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Top Conservative minister Damian Green calls for 'national debate' on tuition fees

Top Conservative minister Damian Green calls for 'national debate' on tuition fees
2 min read

Top Conservative minister Damian Green has said there needs to be a “national debate” on tuition fees after the popularity of Labour’s manifesto pledge to scrap university charges. 


Mr Green, who was promoted to First Secretary of State after last month’s election saw the Tories lose their overall majority, told a conference yesterday the Government needed to reflect on students’ misgivings about the level of debt they take on at university.

Tuition fees are currently capped at more than £9,000 per year – though students do not pay up front.

Labour’s manifesto pledged to abolish the fees altogether, at a cost of almost £10bn per year.

Asked at a Bright Blue conference yesterday what his message was to pro-Labour students who were facing big debts, he said: “I think this is clearly a huge issue. I think in the long term we’ve got to show that they are getting value for the money.

“If we want to have 40%-plus of people going to university and if we want those university courses actually to be valuable, which I think is where the strain is often taken in European universities – you actually look at the teaching that you get in some European universities, you have lecture halls with 600 people in and things like that – it’s not actually as good a teaching and learning experience as you get in this country.”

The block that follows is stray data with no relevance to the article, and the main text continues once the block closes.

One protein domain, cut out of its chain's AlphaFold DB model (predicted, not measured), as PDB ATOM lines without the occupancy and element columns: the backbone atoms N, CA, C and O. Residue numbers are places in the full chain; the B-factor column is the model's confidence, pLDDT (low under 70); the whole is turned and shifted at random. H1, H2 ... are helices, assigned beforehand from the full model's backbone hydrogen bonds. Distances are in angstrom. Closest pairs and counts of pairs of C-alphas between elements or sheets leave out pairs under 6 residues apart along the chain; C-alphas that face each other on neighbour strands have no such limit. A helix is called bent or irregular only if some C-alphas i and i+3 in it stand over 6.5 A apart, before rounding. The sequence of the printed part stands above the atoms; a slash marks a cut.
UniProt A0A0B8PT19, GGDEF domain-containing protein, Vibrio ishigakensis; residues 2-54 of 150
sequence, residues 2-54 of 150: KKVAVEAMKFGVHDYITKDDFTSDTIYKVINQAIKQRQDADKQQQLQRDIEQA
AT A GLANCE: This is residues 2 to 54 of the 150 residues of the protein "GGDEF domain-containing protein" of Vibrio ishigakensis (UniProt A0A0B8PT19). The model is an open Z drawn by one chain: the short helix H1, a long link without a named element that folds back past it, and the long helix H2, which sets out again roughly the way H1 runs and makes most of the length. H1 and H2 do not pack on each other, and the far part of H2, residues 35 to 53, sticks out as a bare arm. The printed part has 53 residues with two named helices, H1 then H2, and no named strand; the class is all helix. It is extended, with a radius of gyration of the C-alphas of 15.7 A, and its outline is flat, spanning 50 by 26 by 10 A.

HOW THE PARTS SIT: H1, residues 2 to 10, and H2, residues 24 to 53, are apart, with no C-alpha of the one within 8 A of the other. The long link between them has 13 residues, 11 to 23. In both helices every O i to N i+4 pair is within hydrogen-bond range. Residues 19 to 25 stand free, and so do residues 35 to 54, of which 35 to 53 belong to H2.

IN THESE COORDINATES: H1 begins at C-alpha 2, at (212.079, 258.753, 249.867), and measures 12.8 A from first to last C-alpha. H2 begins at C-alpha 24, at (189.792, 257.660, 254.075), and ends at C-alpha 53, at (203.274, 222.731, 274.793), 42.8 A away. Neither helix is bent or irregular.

He warned that to cut or abolish the fees, either student numbers would have to fall or “the experience would be less”.

“Because the only other way you can get extra money to go in, if you wanted the same number of people, the same kind of teaching, would be to take it from working people through their taxes… it may well be that this is a national debate that we need to have,” Mr Green added.

Elsewhere, Universities Minister Jo Johnson took to Twitter to hit out at Jeremy Corbyn’s claim that fewer working-class people were applying to university, when the long-term trend shows low-income student applications increasing. 

 

 

 

 

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